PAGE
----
Lightwolf
05-18-2008, 02:30 PM
Because your morphed content is running at 29.97 fps so now to get that content to your web based audience you need to compress the information. How are you going to accomplish that? In most cases you are going to use Sorenson or some other similar compression algorithm and on all but the fastest connections it is still going to take a long time for the content to download before your viewer can see it.
So, in this case realtime morhping is used as a compression algorithm. I get that... I just hope it looks a lot better than the samples on the webpage - which are, frankly, awefully bad (and I looked at most of them hoping to spot something that shows the potential).

The proof is in the pudding or so they say... Maybe you go to see the pudding, but the stuff on the site isn't it...

Cheers,
Mike

Lightwolf
05-18-2008, 02:33 PM
So why should you care? Well it is only going to take one fifth or sixth of the time to send you content to the viewer and you haven't even degraded the signal with compression.
Then again, you're not sending the full signal either... just a subset of the original imagery. And unless the final result at the right fps is identical I'd call it lossy (not compressed, as compression doesn't necessarily degrade the signal).

Ceers,
Mike

rakker16mm
05-18-2008, 03:11 PM
The proof is in the pudding or so they say... Maybe you go to see the pudding, but the stuff on the site isn't it...

Cheers,
Mike

I hope to make a nice batch of pudding soon ;) Until I have access to an Intel Mac or a PC I just can't say anything about the website, but it probably isn't as impressive as seeing it demoed in real [ FAST ] time on a real big screen using a real small laptop PC. I mean websites in general are rarely all that.

One thing they discussed was that some of the technical difficulties they encountered using this technique is that they are primarily working with 2D images, but that if you are working in 3D many of the problems with hidden lines and occlusions could easily be avoided. Green screen also works out quite well.

I asked whether or not the software can handle motion blur and DOF issues and the answer is kind of interesting. You can take two tack sharp photos and run them through this process, then replace the photos with the ones that have motion blur and DOF effect and it will handle them using the information from the first set.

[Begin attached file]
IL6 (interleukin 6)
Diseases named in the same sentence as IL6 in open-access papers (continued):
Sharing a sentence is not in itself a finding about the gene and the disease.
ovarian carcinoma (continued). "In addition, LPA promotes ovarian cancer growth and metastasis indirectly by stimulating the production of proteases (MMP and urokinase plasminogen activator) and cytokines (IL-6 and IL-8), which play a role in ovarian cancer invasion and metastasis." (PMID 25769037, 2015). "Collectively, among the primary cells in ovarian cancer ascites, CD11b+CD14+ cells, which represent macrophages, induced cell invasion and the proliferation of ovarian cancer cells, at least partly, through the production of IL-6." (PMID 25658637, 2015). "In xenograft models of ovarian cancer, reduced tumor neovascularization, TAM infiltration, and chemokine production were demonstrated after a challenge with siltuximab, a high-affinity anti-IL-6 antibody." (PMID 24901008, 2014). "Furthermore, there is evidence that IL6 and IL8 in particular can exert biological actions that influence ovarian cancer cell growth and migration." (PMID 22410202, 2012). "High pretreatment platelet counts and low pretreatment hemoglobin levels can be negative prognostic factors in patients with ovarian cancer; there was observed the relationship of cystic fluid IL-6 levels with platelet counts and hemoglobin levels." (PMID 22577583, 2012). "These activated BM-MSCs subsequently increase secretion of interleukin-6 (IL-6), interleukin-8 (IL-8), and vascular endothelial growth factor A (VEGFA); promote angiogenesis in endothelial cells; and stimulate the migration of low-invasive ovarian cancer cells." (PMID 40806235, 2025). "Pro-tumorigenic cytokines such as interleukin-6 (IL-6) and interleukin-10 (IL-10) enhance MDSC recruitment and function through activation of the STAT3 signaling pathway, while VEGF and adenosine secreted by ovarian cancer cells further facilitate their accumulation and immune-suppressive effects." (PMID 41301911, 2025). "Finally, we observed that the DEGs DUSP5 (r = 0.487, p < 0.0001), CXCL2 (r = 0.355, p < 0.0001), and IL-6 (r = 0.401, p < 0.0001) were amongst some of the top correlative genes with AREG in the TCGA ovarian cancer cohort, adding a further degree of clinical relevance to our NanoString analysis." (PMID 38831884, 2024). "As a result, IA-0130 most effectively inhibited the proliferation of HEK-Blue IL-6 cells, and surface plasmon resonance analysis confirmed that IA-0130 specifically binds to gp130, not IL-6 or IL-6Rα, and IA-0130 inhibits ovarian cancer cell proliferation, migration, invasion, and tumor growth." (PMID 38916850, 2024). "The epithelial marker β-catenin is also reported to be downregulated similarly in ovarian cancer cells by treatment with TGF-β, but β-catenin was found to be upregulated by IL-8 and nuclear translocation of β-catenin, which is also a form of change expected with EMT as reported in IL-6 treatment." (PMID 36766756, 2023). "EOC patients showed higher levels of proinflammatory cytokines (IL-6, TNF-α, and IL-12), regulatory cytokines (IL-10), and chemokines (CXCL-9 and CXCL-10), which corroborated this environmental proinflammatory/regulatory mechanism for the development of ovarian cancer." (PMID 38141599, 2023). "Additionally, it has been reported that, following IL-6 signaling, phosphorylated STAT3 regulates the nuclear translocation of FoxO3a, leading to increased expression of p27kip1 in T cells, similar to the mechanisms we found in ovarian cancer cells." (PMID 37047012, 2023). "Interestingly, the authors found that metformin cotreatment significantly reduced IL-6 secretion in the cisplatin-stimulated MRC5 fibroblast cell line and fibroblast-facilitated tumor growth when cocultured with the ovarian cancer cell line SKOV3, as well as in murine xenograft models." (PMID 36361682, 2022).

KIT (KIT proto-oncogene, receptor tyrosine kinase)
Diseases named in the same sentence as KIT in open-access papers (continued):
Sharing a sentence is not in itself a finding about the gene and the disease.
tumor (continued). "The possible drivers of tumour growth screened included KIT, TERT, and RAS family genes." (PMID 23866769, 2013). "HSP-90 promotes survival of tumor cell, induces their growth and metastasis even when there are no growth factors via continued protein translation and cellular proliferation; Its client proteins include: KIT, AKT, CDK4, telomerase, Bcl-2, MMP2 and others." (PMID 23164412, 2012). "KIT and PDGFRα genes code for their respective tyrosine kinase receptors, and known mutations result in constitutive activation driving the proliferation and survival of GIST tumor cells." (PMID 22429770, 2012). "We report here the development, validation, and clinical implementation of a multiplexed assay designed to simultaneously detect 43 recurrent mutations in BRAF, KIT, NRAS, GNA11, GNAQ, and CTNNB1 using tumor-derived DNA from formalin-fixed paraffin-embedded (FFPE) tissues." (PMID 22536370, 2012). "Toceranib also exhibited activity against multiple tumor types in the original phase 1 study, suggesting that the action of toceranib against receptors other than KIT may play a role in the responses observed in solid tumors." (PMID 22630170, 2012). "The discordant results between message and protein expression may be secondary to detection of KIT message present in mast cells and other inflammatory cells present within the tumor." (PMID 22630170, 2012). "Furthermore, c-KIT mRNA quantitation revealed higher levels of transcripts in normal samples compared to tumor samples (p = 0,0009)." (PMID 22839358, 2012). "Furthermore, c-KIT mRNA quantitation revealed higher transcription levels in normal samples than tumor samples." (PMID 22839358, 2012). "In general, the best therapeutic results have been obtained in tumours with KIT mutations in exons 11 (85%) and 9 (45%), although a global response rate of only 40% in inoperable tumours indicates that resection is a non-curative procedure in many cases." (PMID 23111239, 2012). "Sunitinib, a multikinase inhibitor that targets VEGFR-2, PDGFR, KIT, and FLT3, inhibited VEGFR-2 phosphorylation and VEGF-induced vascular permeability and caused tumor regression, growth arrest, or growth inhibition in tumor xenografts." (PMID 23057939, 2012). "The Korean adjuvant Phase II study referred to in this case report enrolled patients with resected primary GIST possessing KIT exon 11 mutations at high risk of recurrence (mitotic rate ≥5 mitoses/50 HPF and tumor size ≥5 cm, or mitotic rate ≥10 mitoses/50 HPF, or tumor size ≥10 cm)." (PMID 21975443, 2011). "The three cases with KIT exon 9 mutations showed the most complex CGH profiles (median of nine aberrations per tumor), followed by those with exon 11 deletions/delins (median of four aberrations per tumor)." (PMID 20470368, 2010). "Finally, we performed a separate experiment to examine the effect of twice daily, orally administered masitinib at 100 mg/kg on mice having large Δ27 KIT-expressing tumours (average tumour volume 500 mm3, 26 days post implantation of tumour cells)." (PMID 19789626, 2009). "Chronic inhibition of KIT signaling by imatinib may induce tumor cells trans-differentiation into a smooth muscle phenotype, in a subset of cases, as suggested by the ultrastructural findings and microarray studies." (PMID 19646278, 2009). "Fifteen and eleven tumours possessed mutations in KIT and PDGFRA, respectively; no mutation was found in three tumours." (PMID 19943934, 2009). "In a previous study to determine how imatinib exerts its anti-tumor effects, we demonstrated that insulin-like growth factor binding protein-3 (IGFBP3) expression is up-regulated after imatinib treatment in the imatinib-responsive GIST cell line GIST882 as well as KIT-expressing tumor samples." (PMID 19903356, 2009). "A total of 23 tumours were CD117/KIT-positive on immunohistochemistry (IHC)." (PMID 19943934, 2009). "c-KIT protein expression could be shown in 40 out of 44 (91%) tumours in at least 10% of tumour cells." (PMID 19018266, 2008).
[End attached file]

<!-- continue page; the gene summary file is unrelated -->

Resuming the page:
So if you were using this software to bypass the render farm you would render out only the key frames of your animation. These renders would be a crude approximation of the final photo-real renders you intend to use later. How many per second? I don't know. If there isn't much going on you may be able to get away with one frame for three seconds but for other stuff maybe you want to use more frames to get a more accurate approximation. When you are ready for final you re-render with all of the bells and whistles. Ray tracing, refraction motion blur and so on. Since you are only rendering the keyframes you are saving time that can be put back into doing better quality renders.

Another cool feature is if your client, producer, or director says "Oh I love it, but could you just change the pacing of this one part?" you can say "OK, hang on this will take me about 30 seconds" Seriously.... you don't have to go back and re-render that whole sequence, because in reality it was never rendered into discreet frames to begin with. It is only rendered when we view it. So now that clever piece of software has not only saved you from the render farm it has also saved you from going back to the render farm to fix a last minute change your client would like you to make, and you may have to call the paramedics because their collective chins have hit the floor that hard.

Lightwolf
05-18-2008, 03:20 PM
Another cool feature is if your client, producer, or director says "Oh I love it, but could you just change the pacing of this one part?" you can say "OK, hang on this will take me about 30 seconds"
Erm... I say that now and use a retimer. The problems start if the pacing within an animation should change (i.e. change how one object moves, but leave everything as is).

Cheers,
Mike

rakker16mm
05-18-2008, 03:26 PM
Then again, you're not sending the full signal either... just a subset of the original imagery. And unless the final result at the right fps is identical I'd call it lossy (not compressed, as compression doesn't necessarily degrade the signal).

Ceers,
Mike

While there ARE loss-less compression schemes most streaming content winds up looking like steaming content. Even watching Cable and Satellite TV, I see a lot of banding and other vagaries associated with compression. Yes I too would always prefer to watch pure unadulterated content but until the bandwidth is there, we will always have to respect that some form of compression is a necessary evil. Even DVD's and Blue Ray are not left untouched.

rakker16mm
05-18-2008, 03:29 PM